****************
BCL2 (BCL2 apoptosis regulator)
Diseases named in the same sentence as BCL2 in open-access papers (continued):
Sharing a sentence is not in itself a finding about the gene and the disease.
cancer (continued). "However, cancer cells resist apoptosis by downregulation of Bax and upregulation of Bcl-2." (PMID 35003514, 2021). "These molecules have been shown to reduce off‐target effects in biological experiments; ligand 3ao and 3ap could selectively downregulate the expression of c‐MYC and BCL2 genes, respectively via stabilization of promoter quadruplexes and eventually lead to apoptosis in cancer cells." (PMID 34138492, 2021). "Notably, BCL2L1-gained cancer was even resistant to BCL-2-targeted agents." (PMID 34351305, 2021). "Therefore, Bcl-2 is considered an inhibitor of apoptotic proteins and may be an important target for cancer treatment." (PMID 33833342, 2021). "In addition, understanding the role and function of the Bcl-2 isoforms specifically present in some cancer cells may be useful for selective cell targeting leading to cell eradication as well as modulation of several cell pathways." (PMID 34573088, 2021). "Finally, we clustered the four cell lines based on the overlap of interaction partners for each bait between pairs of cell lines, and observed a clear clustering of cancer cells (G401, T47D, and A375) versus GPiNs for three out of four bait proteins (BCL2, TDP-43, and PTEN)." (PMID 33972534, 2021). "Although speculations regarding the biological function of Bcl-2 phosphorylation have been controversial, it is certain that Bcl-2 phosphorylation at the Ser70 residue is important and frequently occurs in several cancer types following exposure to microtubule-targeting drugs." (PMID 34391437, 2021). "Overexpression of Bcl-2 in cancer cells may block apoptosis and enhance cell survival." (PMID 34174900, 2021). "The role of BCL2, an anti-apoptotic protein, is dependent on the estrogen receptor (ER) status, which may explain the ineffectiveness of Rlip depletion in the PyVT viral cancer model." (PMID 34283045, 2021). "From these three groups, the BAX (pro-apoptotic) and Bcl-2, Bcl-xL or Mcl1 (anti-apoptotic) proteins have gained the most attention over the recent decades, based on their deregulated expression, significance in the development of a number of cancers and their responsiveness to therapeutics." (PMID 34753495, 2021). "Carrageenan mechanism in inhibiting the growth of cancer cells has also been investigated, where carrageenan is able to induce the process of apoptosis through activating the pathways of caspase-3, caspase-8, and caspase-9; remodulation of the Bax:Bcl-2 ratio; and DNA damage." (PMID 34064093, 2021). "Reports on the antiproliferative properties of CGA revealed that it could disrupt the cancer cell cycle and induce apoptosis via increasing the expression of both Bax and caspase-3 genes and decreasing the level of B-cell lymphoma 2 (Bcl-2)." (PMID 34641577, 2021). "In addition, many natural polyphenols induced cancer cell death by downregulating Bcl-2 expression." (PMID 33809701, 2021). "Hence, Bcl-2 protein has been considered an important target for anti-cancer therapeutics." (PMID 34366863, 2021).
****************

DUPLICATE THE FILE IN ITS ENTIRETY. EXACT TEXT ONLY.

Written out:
BCL2 (BCL2 apoptosis regulator)
Diseases named in the same sentence as BCL2 in open-access papers (continued):
Sharing a sentence is not in itself a finding about the gene and the disease.
cancer (continued). "However, cancer cells resist apoptosis by downregulation of Bax and upregulation of Bcl-2." (PMID 35003514, 2021). "These molecules have been shown to reduce off‐target effects in biological experiments; ligand 3ao and 3ap could selectively downregulate the expression of c‐MYC and BCL2 genes, respectively via stabilization of promoter quadruplexes and eventually lead to apoptosis in cancer cells." (PMID 34138492, 2021). "Notably, BCL2L1-gained cancer was even resistant to BCL-2-targeted agents." (PMID 34351305, 2021). "Therefore, Bcl-2 is considered an inhibitor of apoptotic proteins and may be an important target for cancer treatment." (PMID 33833342, 2021). "In addition, understanding the role and function of the Bcl-2 isoforms specifically present in some cancer cells may be useful for selective cell targeting leading to cell eradication as well as modulation of several cell pathways." (PMID 34573088, 2021). "Finally, we clustered the four cell lines based on the overlap of interaction partners for each bait between pairs of cell lines, and observed a clear clustering of cancer cells (G401, T47D, and A375) versus GPiNs for three out of four bait proteins (BCL2, TDP-43, and PTEN)." (PMID 33972534, 2021). "Although speculations regarding the biological function of Bcl-2 phosphorylation have been controversial, it is certain that Bcl-2 phosphorylation at the Ser70 residue is important and frequently occurs in several cancer types following exposure to microtubule-targeting drugs." (PMID 34391437, 2021). "Overexpression of Bcl-2 in cancer cells may block apoptosis and enhance cell survival." (PMID 34174900, 2021). "The role of BCL2, an anti-apoptotic protein, is dependent on the estrogen receptor (ER) status, which may explain the ineffectiveness of Rlip depletion in the PyVT viral cancer model." (PMID 34283045, 2021). "From these three groups, the BAX (pro-apoptotic) and Bcl-2, Bcl-xL or Mcl1 (anti-apoptotic) proteins have gained the most attention over the recent decades, based on their deregulated expression, significance in the development of a number of cancers and their responsiveness to therapeutics." (PMID 34753495, 2021). "Carrageenan mechanism in inhibiting the growth of cancer cells has also been investigated, where carrageenan is able to induce the process of apoptosis through activating the pathways of caspase-3, caspase-8, and caspase-9; remodulation of the Bax:Bcl-2 ratio; and DNA damage." (PMID 34064093, 2021). "Reports on the antiproliferative properties of CGA revealed that it could disrupt the cancer cell cycle and induce apoptosis via increasing the expression of both Bax and caspase-3 genes and decreasing the level of B-cell lymphoma 2 (Bcl-2)." (PMID 34641577, 2021). "In addition, many natural polyphenols induced cancer cell death by downregulating Bcl-2 expression." (PMID 33809701, 2021). "Hence, Bcl-2 protein has been considered an important target for anti-cancer therapeutics." (PMID 34366863, 2021).